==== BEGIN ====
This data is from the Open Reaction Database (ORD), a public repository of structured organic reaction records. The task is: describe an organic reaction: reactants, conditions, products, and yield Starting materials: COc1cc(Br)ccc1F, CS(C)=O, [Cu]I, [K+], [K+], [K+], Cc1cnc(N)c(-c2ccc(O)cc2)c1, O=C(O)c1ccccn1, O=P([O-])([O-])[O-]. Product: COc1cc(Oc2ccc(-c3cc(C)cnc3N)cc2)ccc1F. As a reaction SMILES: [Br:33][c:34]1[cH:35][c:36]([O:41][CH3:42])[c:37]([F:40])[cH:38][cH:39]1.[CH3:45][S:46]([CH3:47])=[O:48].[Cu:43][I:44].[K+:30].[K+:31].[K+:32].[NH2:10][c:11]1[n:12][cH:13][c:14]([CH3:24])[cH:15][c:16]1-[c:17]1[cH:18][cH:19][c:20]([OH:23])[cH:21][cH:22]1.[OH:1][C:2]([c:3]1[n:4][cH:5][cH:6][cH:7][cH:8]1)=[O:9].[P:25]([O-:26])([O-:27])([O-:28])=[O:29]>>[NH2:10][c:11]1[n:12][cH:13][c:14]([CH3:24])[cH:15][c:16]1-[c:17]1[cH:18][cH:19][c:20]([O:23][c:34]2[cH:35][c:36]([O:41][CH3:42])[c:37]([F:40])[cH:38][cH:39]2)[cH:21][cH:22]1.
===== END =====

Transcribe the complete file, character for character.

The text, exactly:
This data is from the Open Reaction Database (ORD), a public repository of structured organic reaction records. The task is: describe an organic reaction: reactants, conditions, products, and yield Starting materials: COc1cc(Br)ccc1F, CS(C)=O, [Cu]I, [K+], [K+], [K+], Cc1cnc(N)c(-c2ccc(O)cc2)c1, O=C(O)c1ccccn1, O=P([O-])([O-])[O-]. Product: COc1cc(Oc2ccc(-c3cc(C)cnc3N)cc2)ccc1F. As a reaction SMILES: [Br:33][c:34]1[cH:35][c:36]([O:41][CH3:42])[c:37]([F:40])[cH:38][cH:39]1.[CH3:45][S:46]([CH3:47])=[O:48].[Cu:43][I:44].[K+:30].[K+:31].[K+:32].[NH2:10][c:11]1[n:12][cH:13][c:14]([CH3:24])[cH:15][c:16]1-[c:17]1[cH:18][cH:19][c:20]([OH:23])[cH:21][cH:22]1.[OH:1][C:2]([c:3]1[n:4][cH:5][cH:6][cH:7][cH:8]1)=[O:9].[P:25]([O-:26])([O-:27])([O-:28])=[O:29]>>[NH2:10][c:11]1[n:12][cH:13][c:14]([CH3:24])[cH:15][c:16]1-[c:17]1[cH:18][cH:19][c:20]([O:23][c:34]2[cH:35][c:36]([O:41][CH3:42])[c:37]([F:40])[cH:38][cH:39]2)[cH:21][cH:22]1.